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 Post subject: Re: Coherence in non-harmonic sounds
PostPosted: Mon Jun 19, 2017 6:50 pm 
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Lost to the Void wrote:
Does it matter?


nope, not to me, I'm not exactly splitting hairs about the thing.
that's more adobe's point, I believe, though I do understand his point completely.

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 Post subject: Re: Coherence in non-harmonic sounds
PostPosted: Wed Jun 21, 2017 10:18 am 
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Hades I think you have what I usually call really good ears :D I would also like to admit I haven't dived very deep into the subject - I think I read only one or two articles about it :P (and then I know a few who sort of slides in and out of perfect pitch - it's actually a problem when their pitch isn't based on the relation to the other notes around them - I know of one girl who had to seek therapy for it :P)

The ones I know who has it are also people who grew up in very musical families (the therapy girl - to take an example - was used to sing her lullabies in harmony with her mother...) so I think you're right when it either has to be withborn or something you have to groom very early in children.

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 Post subject: Re: Coherence in non-harmonic sounds
PostPosted: Wed Jun 21, 2017 11:02 am 
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Amøbe wrote:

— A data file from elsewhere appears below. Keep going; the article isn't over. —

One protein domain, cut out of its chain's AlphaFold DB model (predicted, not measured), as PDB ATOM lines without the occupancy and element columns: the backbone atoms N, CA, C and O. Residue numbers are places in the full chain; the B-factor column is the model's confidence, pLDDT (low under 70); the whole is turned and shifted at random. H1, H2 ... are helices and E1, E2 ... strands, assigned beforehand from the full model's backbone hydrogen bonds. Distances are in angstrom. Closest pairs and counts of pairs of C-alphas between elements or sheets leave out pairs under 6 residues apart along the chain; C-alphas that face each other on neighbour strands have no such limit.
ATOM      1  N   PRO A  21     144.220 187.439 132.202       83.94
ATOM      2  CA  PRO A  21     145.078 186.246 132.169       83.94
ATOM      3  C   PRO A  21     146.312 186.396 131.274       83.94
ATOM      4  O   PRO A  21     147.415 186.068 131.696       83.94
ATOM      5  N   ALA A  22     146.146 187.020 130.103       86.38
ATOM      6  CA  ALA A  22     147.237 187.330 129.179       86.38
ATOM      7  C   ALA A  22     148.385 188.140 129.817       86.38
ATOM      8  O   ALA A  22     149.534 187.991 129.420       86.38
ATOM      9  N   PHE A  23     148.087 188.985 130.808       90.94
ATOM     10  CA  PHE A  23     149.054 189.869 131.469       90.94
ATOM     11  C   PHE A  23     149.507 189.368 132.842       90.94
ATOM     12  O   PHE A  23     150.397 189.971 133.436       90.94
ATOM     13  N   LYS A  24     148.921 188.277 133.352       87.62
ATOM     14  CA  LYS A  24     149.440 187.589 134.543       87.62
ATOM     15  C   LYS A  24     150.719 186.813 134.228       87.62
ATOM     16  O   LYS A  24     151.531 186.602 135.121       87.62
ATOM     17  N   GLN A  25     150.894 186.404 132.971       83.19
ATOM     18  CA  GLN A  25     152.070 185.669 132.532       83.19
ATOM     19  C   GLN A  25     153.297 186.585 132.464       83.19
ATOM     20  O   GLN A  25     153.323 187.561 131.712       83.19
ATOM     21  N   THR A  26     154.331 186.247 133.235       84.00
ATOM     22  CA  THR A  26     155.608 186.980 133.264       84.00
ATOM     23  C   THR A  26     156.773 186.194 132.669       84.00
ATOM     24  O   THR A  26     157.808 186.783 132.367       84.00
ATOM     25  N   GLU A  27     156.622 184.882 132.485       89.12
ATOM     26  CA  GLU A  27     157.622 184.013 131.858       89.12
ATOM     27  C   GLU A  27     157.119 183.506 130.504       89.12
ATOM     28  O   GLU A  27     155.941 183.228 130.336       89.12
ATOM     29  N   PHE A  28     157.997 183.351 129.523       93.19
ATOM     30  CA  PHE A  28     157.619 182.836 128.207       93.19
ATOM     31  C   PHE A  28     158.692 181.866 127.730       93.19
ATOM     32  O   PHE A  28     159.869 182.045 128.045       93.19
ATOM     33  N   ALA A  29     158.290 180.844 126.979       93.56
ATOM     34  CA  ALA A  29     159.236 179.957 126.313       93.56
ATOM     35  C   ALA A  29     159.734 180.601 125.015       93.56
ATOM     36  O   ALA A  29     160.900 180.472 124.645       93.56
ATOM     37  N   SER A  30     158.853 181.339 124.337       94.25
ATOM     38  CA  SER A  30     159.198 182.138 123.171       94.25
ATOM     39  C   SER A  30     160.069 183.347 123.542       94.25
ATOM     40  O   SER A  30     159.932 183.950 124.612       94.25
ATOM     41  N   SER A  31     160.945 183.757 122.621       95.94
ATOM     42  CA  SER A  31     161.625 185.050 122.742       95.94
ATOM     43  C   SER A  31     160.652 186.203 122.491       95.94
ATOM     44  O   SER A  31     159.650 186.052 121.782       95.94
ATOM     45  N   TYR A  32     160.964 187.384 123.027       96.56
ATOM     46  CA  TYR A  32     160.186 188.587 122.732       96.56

Hades I think you have what I usually call really good ears :D I would also like to admit I haven't dived very deep into the subject - I think I read only one or two articles about it :P (and then I know a few who sort of slides in and out of perfect pitch - it's actually a problem when their pitch isn't based on the relation to the other notes around them - I know of one girl who had to seek therapy for it :P)

The ones I know who has it are also people who grew up in very musical families (the therapy girl - to take an example - was used to sing her lullabies in harmony with her mother...) so I think you're right when it either has to be withborn or something you have to groom very early in children.


like I said : I don't care what it is exactly that I have, I only started using the term "perfect pitch" when someone else pointed this out to me, and from reading a bit on perfect pitch and relative pitch, I would guess I'm a lot closer to what they describe as perfect pitch. But I honestly don't really care.

As a kid, I did grow up in a family where everybody played piano (apart from one of my sisters who played clarinet and gave up after 1 year).
But my mother for example, only had 1 or 2 sisters out of a family of 8, that had a musical training, and has it way more than me. It must be said her grandfather played clarinet (got a picture of him posing with his instrument hanging above my piano), her grandmother played piano in bars, and her father played clarinet for most part of his life as well. But yeah, just like me, she got yelled upon by her brothers and sisters whenever she tried to practice.

Anyway, none of that really matters.

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 Post subject: Re: Coherence in non-harmonic sounds
PostPosted: Wed Jun 21, 2017 11:06 am 
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Hades wrote:
Amøbe wrote:
Hades I think you have what I usually call really good ears :D I would also like to admit I haven't dived very deep into the subject - I think I read only one or two articles about it :P (and then I know a few who sort of slides in and out of perfect pitch - it's actually a problem when their pitch isn't based on the relation to the other notes around them - I know of one girl who had to seek therapy for it :P)